What the research found
For this study, researchers tried an entirely new approach combining analytical chemistry to examine the metabolite markers found in the blood, along with thousands of genetic markers to look for regions of the genome correlating to those metabolite markers. Four locations in the genome stood out in the research, and any or all of them could lead to targeted prevention of EMS.
“Identifying these metabolites, as well as the genetic factors influencing them, as a way to figure out their role in EMS was a bit like working a jigsaw puzzle backwards in order to find that one key piece,” said Brooks. “My favorite region of the genome that we’ve correlated to metabolite markers for EMS contains two genes previously linked to obesity and body weight traits in cattle, humans and mice.”
Based on their molecular weight, one specific metabolite identified might be linked to how horses metabolize their plant-based diet, or they could indicate liver damage in severe cases of EMS. If the metabolite is plant-related, diets could be adjusted to shift the horse away from some of the metabolic pathways that contribute to their obesity. If instead this metabolite indicates a liver problem this could be a valuable clue to how veterinarians might treat this disease. Additional work is needed to positively identify this particular metabolite.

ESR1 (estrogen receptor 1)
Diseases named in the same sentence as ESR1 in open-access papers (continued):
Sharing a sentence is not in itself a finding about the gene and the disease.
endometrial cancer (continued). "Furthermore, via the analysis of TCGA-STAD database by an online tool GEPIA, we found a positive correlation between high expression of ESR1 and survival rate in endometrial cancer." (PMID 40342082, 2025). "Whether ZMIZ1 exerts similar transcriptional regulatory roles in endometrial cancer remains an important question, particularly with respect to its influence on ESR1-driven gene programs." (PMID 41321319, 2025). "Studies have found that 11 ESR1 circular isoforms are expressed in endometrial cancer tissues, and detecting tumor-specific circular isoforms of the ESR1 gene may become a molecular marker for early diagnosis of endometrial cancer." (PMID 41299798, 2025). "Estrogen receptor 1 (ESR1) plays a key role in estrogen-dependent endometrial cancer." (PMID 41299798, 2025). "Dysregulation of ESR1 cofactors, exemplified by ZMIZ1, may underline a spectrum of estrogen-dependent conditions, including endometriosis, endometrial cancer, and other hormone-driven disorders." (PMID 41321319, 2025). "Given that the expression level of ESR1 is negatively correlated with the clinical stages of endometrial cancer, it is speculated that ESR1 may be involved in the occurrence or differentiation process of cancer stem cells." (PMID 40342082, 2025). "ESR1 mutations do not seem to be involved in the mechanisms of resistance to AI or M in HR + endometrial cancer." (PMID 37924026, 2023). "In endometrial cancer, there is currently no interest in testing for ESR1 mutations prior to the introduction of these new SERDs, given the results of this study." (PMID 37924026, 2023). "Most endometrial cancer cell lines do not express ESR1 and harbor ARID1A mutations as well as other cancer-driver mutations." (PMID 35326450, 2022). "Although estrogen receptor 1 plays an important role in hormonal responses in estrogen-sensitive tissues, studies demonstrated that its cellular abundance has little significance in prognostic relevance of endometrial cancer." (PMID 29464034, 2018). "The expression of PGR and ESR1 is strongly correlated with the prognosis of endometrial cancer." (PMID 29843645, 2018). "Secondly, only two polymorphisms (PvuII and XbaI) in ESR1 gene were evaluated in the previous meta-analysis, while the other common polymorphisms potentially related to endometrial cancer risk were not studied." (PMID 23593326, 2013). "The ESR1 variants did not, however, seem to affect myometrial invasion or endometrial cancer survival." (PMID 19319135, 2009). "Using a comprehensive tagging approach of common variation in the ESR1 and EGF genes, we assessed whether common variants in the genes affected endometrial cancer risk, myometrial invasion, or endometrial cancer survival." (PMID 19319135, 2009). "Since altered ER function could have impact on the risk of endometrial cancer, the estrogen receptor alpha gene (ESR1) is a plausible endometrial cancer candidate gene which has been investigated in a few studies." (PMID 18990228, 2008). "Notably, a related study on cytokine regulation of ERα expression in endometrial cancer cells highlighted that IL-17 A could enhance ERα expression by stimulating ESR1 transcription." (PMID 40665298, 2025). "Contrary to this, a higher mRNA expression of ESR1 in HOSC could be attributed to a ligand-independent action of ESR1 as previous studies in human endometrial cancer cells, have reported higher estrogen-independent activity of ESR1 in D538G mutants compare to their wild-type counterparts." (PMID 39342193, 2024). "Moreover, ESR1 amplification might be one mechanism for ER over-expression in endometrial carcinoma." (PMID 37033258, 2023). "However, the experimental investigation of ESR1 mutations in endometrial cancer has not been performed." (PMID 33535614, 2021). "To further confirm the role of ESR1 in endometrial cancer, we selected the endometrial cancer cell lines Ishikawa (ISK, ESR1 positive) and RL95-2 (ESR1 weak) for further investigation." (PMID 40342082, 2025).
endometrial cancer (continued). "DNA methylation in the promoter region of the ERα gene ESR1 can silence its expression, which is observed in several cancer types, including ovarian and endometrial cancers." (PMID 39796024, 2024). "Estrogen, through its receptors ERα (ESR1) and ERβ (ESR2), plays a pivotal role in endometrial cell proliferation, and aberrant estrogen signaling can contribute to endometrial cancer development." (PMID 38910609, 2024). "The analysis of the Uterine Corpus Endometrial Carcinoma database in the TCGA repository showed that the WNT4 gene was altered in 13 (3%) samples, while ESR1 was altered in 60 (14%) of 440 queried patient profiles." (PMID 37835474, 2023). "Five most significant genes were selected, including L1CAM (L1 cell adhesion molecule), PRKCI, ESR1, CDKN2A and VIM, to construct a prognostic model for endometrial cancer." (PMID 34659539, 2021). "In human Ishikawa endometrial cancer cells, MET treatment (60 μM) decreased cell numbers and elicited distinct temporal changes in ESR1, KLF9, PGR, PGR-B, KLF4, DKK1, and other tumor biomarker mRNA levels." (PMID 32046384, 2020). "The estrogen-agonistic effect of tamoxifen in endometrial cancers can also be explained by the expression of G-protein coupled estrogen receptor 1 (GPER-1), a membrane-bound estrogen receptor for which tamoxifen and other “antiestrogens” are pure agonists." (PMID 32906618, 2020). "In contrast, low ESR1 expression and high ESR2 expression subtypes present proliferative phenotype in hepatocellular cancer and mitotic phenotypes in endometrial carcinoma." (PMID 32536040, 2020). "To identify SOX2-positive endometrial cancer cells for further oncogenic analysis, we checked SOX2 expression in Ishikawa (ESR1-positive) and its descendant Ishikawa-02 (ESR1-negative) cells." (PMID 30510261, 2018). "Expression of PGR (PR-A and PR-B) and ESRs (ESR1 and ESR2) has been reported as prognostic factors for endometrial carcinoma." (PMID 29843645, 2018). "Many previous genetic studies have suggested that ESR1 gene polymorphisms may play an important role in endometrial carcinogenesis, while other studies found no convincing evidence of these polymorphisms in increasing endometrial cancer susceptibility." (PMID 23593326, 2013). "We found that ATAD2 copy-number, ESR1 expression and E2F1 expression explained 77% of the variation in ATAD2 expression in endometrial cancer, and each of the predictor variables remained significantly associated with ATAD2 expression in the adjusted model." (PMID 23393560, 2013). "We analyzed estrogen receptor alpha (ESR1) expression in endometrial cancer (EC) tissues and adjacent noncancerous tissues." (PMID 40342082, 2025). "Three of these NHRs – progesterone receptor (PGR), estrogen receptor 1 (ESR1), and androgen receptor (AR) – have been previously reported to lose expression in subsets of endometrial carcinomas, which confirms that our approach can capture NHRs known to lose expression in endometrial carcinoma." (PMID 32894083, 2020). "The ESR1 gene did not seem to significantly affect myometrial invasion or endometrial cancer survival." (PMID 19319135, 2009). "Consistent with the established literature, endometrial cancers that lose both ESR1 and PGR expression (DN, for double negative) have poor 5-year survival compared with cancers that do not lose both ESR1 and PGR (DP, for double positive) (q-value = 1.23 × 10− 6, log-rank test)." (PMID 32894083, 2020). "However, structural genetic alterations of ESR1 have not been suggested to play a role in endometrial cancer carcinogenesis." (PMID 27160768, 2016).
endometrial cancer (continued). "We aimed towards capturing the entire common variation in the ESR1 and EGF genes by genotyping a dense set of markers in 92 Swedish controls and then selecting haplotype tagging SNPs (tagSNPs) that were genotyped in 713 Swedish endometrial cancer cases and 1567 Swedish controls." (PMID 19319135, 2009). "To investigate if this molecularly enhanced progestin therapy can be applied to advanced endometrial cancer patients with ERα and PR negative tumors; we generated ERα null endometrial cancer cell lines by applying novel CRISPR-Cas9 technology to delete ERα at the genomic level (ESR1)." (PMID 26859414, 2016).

These small metabolite markers could be easily identified in a blood sample. This would eliminate the need for the previous lengthy glucose testing and simplify diagnosis to a one-time blood draw that could indicate the metabolic state of the animal.
“The idea that you could get a snapshot of EMS severity in a one-time blood draw is really appealing and would be a significant improvement in what we have for diagnostics now,” said Brooks. “If we can identify what this particular molecular weight compound is, we might also know where we get off-track with the horse’s health and end up down to road to dangerous EMS.”
Understanding that obesity is a key element of the disease and managing the weight of the horse is key to prevention of EMS. Approximately two-thirds of horses are obese, according to a U.K. study. Obesity is common in horses for the same reason it is in people.
“We don’t participate in physical labor the way we did 100 years ago, and we have improved diets that are designed to meet all of our needs,” said Brooks. “Also, we have easily accessible, and tasty, junk food and treats. This all contributes to problems with obesity and maintaining our blood sugar, for both horses and humans.”